Botswana seems an unlikely place for an AIDS epidemic. Vast and underpopulated, it is largely free of the teeming slums, war zones, and inner-city drug cultures that epidemiologists say are typical niches for the human immunodeficiency virus. Botswana is an African paradise. Shortly after gaining its independence from Britain in 1966, large diamond reserves were discovered, and the economy has since grown faster—and for longer—than that of virtually any other nation in the world. Education is free, corruption is rare, crime rates are low, and the nation has never been at war. Citizens are loyal: A visitor quickly learns that even mild criticism of anything related to Botswana is considered impolite. Yet this country, with all these advantages, has the highest HIV-infection rate in the world.
The virus has spread extremely rapidly in Botswana. Two decades ago, virtually no one there was HIV-positive. By 1992 an estimated 20 percent of sexually active adults were infected. By 1995 that proportion had reached one-third, and today it is roughly 40 percent. In Francistown, Botswana’s second largest city, nearly half of all pregnant women in the main hospital test positive for HIV. The picture in the rest of sub-Saharan Africa is nearly as dire. AIDS has killed Zulu nurses in South Africa, Masai teachers in Tanzania, Kikuyu housewives in Kenya, Pygmy elders in Uganda. HIV infection rates range from around 6 percent in Uganda to 39 percent in Swaziland.
Such numbers are astronomical compared with most of the world. In the United States, less than 1 percent of the population is infected; in Russia and India the figure hovers around 1 percent. Even in Thailand, with its thriving sex and drug trades, the proportion of infected barely exceeds 2 percent.
The high rates come despite efforts in many communities to stem the HIV epidemic through educational programs, condom distribution, and treatment for such sexually transmitted diseases as gonorrhea and syphilis, which create genital sores and ulcers that make it easier for the virus to spread. In most cases these programs have had little effect. The growing disaster has forced AIDS experts to reconsider old theories about how HIV spreads in Africa.
Outside of sub-Saharan Africa, many HIV-positive people are injecting drug users, prostitutes, and highly promiscuous homosexual men who may have hundreds of different sexual partners every year. But most Africans with HIV claim never to use drugs, engage in prostitution, or have large numbers of sexual partners. To explain the high infection rates, scientists have advanced theories ranging from nutritional deficiencies to more virulent HIV strains to different sexual customs. In the 1980s Australian demographer John Caldwell insisted that the virus was spreading rapidly in Africa simply because people there tended to have more sexual partners than people elsewhere. He pointed to the cultural desire for many children, the tradition of polygamy, and other aspects of African society that contributed to a greater tolerance of promiscuous behavior than in the West. Caldwell’s views sparked controversy and for years received little attention. Recently, though, some experts, including epidemiologist James Chin of the University of California at Berkeley, have revisited the theory. Chin believes it’s the only possible explanation: “People tell me not to say it, but I strongly believe it.”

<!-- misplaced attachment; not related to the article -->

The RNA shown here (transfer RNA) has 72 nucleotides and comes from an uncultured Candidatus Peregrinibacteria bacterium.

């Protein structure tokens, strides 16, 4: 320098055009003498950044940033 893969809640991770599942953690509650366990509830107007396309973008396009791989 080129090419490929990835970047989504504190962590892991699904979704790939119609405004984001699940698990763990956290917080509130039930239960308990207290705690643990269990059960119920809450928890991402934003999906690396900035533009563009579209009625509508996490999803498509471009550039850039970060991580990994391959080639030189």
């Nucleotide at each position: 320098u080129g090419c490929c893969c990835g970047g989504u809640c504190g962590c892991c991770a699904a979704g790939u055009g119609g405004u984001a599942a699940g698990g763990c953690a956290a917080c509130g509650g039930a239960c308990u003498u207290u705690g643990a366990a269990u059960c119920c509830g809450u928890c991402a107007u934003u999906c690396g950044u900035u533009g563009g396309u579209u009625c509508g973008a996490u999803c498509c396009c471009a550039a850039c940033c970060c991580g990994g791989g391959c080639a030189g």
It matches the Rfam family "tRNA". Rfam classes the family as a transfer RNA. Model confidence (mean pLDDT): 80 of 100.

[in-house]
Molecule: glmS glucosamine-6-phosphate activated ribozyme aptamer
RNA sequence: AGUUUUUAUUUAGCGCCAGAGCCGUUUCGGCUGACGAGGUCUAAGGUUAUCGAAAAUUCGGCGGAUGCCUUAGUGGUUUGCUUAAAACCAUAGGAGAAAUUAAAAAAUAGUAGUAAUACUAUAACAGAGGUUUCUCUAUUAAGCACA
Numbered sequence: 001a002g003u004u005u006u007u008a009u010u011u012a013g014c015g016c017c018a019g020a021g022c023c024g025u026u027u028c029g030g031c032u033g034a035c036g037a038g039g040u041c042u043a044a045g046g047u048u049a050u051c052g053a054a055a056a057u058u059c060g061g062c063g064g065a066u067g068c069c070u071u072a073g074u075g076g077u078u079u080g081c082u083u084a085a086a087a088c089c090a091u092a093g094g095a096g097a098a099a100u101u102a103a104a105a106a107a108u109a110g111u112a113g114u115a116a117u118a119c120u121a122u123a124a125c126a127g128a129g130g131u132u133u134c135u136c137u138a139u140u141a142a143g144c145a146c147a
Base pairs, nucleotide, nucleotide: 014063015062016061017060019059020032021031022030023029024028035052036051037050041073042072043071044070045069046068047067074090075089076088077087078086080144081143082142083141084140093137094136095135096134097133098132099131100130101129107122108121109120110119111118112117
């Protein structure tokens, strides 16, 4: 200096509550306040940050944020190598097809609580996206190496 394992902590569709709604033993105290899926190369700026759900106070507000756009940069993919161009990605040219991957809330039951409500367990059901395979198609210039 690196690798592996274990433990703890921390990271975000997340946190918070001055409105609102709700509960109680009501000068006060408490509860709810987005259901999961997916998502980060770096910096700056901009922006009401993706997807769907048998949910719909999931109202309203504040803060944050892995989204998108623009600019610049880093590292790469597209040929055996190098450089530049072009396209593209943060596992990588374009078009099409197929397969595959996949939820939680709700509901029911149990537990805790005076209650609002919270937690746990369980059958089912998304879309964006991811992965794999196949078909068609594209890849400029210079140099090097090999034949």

Some studies do show that Africans have more—but not vastly more—sexual partners, on average, than people in Western countries. For example, a study of sexual behavior in Zimbabwe, where roughly 33 percent of adults are HIV-positive, found that in a single year, most people have between one and three sexual partners. Of course, prostitutes in Zimbabwe may have more than 100 partners a year, just as prostitutes elsewhere in the world do, but most HIV-positive Zimbabweans are not prostitutes.
In the early 1990s, Martina Morris, then a member of the sociology and public-health departments at Columbia University (and now a professor of sociology and statistics at the University of Washington in Seattle), tried to solve the mystery of HIV in Africa mathematically. She had helped devise a computer program to predict the spread of HIV in a given population based on such factors as the number of sexual partners people had and the duration of those relationships. At the time, Uganda had one of the highest HIV-infection rates in the world, so she flew there in 1993 to gather data on sexual behavior.
“Just after I arrived in Uganda, I had to give a lecture to Ugandan doctors at the medical school in Kampala, telling them what I planned to do,” she recalls. “At the time there was talk in Uganda about helicopter scientists—whites from the United States and Europe who just parachuted in, took data, and didn’t work with local African experts. I was the only American woman in the room, and it was a tough audience. The HIV rate was estimated to be 18 percent at the time, and here I was trying to explain how mathematical models were going to help. They listened, and then at the end, one man raised his hand and asked, ‘Could your model handle more than one partner at a time?’ I said, ‘No.’ The man walked out. The others sat down with me and said I had to include concurrent partnerships in my model. Otherwise it would be irrelevant.”